5 Tips for Micro Gardening in an Urban Backyard

Small Plants, Small Spaces, Big Results from Urban Backyard Micro Gardening

micro gardening
No matter where you live as long as you have access to good soil, plenty of sun, and the homesteading wherewithal to water regularly, you can produce a bountiful crop for your family during the growing season in your urban backyard with micro gardening. 

With food prices climbing to match fuel prices due to shipping concerns, I've found that growing food in a micro garden can not only save money from my budget, but also allow me the benefits of time spent with my family, improved nutrition, and a peace of mind that comes from working the earth. 

These 5 tips will help in simplifying your urban backyard micro garden experience.

1. Choose Where To Plant Your Micro Garden

This is not as difficult a choice as it might seem to be. 

Plants that require full sunlight are those that have elements harvested above the soil, such as tomatoes, peppers, and leafy greens. 

Root vegetables, such as carrots, onions, and potatoes enjoy a partially shaded environment. 

I tend to plant my micro garden crops in large re-purposed resources such as reclaimed terracotta planters, buckets, and plastic bins. 

You only need a soil depth of about 12 inches for most vegetables, including tomatoes, as long as you keep them supported with climbing structures or bamboo poles.

2. Improve Urban Backyard Soil 

The magic starts with your prepared soil. To increase my urban backyard yield, I have forgone the bagged commercial soil and prepare my own using the Mel's Mix formula that is designed for small square foot gardens. 

Comprised of 1/3 mixed source compost, 1/3 vermiculite, and 1/3 peat moss, this urban backyard garden mixture renews nutrients and allows for water retention as well as drainage. Even if placed in a larger garden plot and cared for, the soil never needs to be tilled or treated with fertilizers.

3. What To Plant In An Urban Backyard Micro Garden 

homesteadingThe plants to choose should be those that produce the most in smaller spaces, such as Sweet 100 cherry tomatoes, or climbing sugar snap peas. 

I tend to choose plants that climb rather than bush out, as vertical growing offers more produce in a micro garden. 

If it's a Feng Shui challenge you are looking for instead of harvest volume, even sweet corn can be grown in an urban backyard plot with enough care. 

I've done so several times with only a few 5 gallons pails and a single meal to look forward to. This is also a great defense against pests.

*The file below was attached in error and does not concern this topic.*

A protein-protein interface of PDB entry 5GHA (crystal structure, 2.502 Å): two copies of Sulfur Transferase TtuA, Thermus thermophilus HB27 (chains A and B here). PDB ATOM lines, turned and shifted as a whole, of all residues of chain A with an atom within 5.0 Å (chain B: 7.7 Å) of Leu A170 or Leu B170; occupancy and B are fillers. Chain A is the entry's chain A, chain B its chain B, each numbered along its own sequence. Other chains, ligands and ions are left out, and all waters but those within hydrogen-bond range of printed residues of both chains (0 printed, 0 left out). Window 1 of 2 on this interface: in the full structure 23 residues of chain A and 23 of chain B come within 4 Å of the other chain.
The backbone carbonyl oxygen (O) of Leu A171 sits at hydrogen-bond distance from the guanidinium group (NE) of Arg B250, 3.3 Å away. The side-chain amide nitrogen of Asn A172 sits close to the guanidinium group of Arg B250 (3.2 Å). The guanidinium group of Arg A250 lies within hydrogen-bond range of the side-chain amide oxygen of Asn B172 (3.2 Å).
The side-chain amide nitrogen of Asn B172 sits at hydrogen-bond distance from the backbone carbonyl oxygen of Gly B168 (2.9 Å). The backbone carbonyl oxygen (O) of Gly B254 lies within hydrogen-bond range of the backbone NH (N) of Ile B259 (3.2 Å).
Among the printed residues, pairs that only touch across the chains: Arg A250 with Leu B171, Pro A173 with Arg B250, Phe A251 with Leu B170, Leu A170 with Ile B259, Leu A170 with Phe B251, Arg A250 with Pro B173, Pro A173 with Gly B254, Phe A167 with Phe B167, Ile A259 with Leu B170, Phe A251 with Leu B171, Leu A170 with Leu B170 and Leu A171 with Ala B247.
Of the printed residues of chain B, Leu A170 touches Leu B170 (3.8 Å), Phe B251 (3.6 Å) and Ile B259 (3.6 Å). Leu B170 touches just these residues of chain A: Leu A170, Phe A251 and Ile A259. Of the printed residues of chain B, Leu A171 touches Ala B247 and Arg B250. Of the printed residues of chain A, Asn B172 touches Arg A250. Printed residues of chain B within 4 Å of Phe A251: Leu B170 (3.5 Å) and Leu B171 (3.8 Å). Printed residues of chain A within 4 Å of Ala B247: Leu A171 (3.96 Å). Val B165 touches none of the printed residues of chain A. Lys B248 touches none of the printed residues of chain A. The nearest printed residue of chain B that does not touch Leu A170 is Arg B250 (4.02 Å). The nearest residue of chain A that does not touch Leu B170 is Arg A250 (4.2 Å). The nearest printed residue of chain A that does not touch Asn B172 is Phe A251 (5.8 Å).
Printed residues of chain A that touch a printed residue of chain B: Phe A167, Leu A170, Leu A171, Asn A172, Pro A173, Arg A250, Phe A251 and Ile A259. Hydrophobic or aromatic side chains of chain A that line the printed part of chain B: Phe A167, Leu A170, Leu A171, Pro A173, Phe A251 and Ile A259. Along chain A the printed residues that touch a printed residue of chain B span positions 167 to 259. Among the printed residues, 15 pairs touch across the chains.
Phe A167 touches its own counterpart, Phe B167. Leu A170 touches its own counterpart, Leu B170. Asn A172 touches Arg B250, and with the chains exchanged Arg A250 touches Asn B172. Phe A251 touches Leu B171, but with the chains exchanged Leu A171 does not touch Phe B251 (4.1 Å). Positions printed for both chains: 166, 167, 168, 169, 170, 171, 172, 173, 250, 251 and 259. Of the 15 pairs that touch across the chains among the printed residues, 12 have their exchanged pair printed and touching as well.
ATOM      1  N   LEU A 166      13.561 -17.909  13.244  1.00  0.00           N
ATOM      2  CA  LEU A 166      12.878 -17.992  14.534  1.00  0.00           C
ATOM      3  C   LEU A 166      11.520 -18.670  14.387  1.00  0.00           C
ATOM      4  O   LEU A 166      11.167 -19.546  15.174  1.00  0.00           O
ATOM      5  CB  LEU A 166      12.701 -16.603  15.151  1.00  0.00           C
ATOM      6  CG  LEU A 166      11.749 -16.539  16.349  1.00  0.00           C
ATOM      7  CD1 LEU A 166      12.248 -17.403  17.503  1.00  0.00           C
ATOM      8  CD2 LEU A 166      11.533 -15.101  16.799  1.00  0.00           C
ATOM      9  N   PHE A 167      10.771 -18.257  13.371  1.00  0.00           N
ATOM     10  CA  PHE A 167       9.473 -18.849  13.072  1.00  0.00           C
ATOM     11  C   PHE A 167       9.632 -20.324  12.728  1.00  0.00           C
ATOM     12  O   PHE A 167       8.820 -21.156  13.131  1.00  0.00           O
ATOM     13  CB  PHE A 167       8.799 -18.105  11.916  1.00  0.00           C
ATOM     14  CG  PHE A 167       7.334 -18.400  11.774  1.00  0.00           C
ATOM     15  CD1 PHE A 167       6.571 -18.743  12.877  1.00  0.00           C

Just saying.

4. Micro Garden Pest Control

Though not inundated with the same pests as a rural farmer, I still see my share of tomato horn worms and slugs making bold moves against my labors. 

To combat these villains I plant natural repellents such as borage and fennel. I will on occasion dust the micro garden with organic and non-toxic pest control solutions as well just to be sure. With small planting spaces, I find it is much easier to eyeball and simply 'pluck' away any intruders if checking once or twice a day.

5. Create Your Urban Backyard Oasis 

Last but not least, always remember that the urban backyard micro garden is there as a joyful benefit for you and your family. If it becomes a burden, then it is no longer worth it. 

I use my time in the garden to relax and let the cares of the day slip away while watching my kids enjoy the fruits of our labor from a grazing garden.

 Berries, peas, beans, and cherry tomatoes make up their summer snack diet, and we all benefit from the fresh air and healthy sunshine experienced in our urban backyard micro garden.

We love sharing our off the grid homesteading life with you all, and truly love it when we hear back from you. Have you used micro gardening techniques? Are you an urban homesteaders? Let us know by joining the conversation below!


Sarah Tevis said…
Yes! I love microgardening and container gardening. Such a helpful and inspiring post. I can't wait to get my seeds going this spring. Happy growing! I found your post on the Homestead Blog Hop. :)
WT said…
Hi Sarah, it's nice to connect with you! We learned our lessons on our urban homestead, and they prepared us for our current off grid gardening adventures. The grazing garden idea for kids is something we're going to keep at- they love it so much:)
Lisa Lynn said…
Great tips for small spaces! I kept tiny gardens at several apartments before we bought our first home and it is challenging but rewarding. Saw you on the Homestead Hop :)
WT Abernathy said…
We have a few little odd areas on the property, and we're working our way through them. Secret garden, she-shed, planting bed, flowering areas for the bees and unfortunately, a pet cemetery. But, we're all about using what we have to get the most out of the land-
It is truly amazing how much can be grown in a small space. And it's easier to manage! Thanks for sharing this with us at the Homestead Blog Hop!
WT Abernathy said…
I completely agree- when we got into square foot garden back on the old urban homestead, our first crop made our eyes pop out. Now we're ready and should have a good amount for preserving for the winter. Cheers for stopping by!